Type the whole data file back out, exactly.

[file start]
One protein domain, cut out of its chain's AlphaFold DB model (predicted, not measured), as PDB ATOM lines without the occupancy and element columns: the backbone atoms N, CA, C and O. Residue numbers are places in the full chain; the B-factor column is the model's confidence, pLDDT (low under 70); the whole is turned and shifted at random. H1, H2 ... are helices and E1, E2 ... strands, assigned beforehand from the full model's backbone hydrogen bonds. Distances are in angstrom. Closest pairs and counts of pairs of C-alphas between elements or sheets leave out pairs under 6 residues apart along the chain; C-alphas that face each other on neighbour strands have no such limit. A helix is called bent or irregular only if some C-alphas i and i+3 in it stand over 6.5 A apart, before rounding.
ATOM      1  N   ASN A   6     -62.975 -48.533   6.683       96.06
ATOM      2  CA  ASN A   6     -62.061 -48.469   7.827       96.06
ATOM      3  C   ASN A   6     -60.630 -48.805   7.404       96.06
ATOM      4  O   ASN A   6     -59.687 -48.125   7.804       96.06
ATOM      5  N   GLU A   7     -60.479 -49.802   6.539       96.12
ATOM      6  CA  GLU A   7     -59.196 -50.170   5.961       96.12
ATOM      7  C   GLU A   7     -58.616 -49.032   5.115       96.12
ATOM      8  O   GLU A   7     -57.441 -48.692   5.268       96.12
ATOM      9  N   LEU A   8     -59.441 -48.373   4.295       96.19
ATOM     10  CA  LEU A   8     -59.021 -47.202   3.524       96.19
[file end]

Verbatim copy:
One protein domain, cut out of its chain's AlphaFold DB model (predicted, not measured), as PDB ATOM lines without the occupancy and element columns: the backbone atoms N, CA, C and O. Residue numbers are places in the full chain; the B-factor column is the model's confidence, pLDDT (low under 70); the whole is turned and shifted at random. H1, H2 ... are helices and E1, E2 ... strands, assigned beforehand from the full model's backbone hydrogen bonds. Distances are in angstrom. Closest pairs and counts of pairs of C-alphas between elements or sheets leave out pairs under 6 residues apart along the chain; C-alphas that face each other on neighbour strands have no such limit. A helix is called bent or irregular only if some C-alphas i and i+3 in it stand over 6.5 A apart, before rounding.
ATOM      1  N   ASN A   6     -62.975 -48.533   6.683       96.06
ATOM      2  CA  ASN A   6     -62.061 -48.469   7.827       96.06
ATOM      3  C   ASN A   6     -60.630 -48.805   7.404       96.06
ATOM      4  O   ASN A   6     -59.687 -48.125   7.804       96.06
ATOM      5  N   GLU A   7     -60.479 -49.802   6.539       96.12
ATOM      6  CA  GLU A   7     -59.196 -50.170   5.961       96.12
ATOM      7  C   GLU A   7     -58.616 -49.032   5.115       96.12
ATOM      8  O   GLU A   7     -57.441 -48.692   5.268       96.12
ATOM      9  N   LEU A   8     -59.441 -48.373   4.295       96.19
ATOM     10  CA  LEU A   8     -59.021 -47.202   3.524       96.19